• Increasing the funding for a search-and-rescue program is only going to increase the number of migrants reaching Europe. The proposal is that they be distributed more or less evenly among the 28 EU countries. But the UK in particular said it did not want any of them, and other countries have expressed reluctance as well.
  • One proposal is for European naval vessels to block the most widely used ports in Libya. However, this would require the position of Libya’s government, and Libya is currently in chaos with two governments.
  • There are only a finite number of boats available in Libya, and there are reports of a shortage of boats, which explains the very poor quality of the boats that the traffickers are using. The proposal is to ask the Libyan authorities to confiscate all available boats along the Mediterranean shore, so that they cannot be used. Once again, this may not be possible with Libya’s government in chaos.

Even if the ports could be blocked or all the boats could be confiscated, there would still be a crisis in Libya with hundreds of thousands of migrants waiting to travel to Europe. Even worse, the crisis would turn to violence because the traffickers will do anything to continue extracting thousands of dollars from each migrant.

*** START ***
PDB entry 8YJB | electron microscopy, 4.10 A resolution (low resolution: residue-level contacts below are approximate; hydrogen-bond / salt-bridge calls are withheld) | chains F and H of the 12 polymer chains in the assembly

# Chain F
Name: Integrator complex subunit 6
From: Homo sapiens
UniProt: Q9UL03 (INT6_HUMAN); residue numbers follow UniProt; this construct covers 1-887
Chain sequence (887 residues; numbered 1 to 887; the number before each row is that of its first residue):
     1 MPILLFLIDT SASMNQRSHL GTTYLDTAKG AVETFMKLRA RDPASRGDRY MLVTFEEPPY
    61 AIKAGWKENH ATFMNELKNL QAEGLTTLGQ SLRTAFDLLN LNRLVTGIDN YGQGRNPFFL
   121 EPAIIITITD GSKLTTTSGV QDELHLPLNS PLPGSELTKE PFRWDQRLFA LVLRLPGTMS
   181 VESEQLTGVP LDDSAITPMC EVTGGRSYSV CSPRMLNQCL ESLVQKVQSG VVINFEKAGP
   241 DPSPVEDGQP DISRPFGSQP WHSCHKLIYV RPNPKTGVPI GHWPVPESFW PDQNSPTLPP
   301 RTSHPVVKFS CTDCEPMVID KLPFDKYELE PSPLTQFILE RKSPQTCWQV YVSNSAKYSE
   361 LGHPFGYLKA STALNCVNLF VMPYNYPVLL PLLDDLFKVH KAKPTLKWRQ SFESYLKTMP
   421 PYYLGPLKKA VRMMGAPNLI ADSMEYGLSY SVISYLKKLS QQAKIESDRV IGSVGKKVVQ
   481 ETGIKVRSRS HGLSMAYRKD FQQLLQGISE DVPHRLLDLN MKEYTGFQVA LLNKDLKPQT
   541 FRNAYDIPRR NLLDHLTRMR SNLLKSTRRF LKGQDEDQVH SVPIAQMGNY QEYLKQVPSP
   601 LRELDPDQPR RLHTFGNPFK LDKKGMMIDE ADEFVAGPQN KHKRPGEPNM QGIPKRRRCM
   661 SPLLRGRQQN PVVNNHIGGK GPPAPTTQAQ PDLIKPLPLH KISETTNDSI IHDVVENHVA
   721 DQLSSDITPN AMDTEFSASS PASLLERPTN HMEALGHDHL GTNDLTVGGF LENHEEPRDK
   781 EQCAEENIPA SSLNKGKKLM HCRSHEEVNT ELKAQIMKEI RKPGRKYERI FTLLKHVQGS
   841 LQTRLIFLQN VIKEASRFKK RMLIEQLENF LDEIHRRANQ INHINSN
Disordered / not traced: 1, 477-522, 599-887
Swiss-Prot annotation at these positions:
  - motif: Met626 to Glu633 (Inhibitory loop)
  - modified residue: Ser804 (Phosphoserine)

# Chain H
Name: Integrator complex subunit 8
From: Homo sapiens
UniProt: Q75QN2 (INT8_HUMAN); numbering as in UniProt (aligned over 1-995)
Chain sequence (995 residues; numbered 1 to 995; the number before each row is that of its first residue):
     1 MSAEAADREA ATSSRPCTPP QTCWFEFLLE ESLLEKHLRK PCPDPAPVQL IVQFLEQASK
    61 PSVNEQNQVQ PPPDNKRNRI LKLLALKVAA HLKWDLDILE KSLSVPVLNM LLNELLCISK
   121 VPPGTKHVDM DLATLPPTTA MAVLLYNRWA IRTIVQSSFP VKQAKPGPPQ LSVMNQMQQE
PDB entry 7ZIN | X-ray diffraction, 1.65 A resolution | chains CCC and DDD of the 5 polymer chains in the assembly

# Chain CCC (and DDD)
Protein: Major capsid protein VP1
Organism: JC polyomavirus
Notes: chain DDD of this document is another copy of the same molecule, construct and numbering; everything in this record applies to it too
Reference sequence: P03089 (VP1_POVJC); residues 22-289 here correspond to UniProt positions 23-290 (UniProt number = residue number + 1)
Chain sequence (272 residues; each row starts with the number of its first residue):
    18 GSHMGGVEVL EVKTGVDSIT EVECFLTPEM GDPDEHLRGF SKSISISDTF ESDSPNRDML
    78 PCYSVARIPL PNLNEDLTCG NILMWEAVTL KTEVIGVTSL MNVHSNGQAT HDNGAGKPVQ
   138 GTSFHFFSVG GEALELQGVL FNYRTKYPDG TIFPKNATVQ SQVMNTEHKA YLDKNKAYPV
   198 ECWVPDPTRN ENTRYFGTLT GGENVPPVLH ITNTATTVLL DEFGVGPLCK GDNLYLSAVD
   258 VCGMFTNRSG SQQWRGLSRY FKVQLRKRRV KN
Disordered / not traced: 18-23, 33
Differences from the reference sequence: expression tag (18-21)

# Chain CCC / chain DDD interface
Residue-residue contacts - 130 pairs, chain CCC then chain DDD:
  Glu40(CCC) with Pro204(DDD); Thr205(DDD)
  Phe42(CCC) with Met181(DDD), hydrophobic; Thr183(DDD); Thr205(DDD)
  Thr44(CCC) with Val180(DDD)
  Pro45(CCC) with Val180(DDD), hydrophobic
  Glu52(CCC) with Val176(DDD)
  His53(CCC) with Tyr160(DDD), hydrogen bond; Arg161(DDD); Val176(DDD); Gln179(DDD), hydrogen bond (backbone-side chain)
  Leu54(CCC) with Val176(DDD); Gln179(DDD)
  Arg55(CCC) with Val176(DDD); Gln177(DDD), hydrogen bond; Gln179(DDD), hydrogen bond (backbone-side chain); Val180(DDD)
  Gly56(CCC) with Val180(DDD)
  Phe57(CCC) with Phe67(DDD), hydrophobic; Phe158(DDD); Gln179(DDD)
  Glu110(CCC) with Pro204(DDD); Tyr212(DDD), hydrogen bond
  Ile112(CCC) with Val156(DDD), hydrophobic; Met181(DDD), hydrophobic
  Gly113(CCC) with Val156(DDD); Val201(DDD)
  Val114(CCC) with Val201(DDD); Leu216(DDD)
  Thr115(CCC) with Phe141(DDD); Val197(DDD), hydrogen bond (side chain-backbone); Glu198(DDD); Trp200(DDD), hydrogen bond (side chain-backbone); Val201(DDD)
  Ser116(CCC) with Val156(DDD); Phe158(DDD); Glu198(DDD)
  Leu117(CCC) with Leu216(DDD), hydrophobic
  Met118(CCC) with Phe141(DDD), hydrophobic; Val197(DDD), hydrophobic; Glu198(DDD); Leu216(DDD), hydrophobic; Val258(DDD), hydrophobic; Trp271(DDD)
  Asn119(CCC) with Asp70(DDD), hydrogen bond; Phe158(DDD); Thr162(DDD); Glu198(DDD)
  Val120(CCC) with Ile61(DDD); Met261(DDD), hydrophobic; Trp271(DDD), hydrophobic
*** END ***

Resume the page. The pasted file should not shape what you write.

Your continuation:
With warm weather approaching, the height of the migrant season is just beginning. It is safe to assume that Thursdays meeting in Brussels will have done nothing to solve the problem. Middle East Eye and Catholic Online and Bloomberg

Eritrea: The most repressive regime in the world

Even worse than North Korea or Iran, the African state of Eritrea is considered by many to be the most repressive country in the world. And it is also second only to war-torn Syria as the leading country from which EU-bound migrants originate. In fact, all the corpses found during the night after the shipwreck off the coast of Lampedusa last week were Eritrean.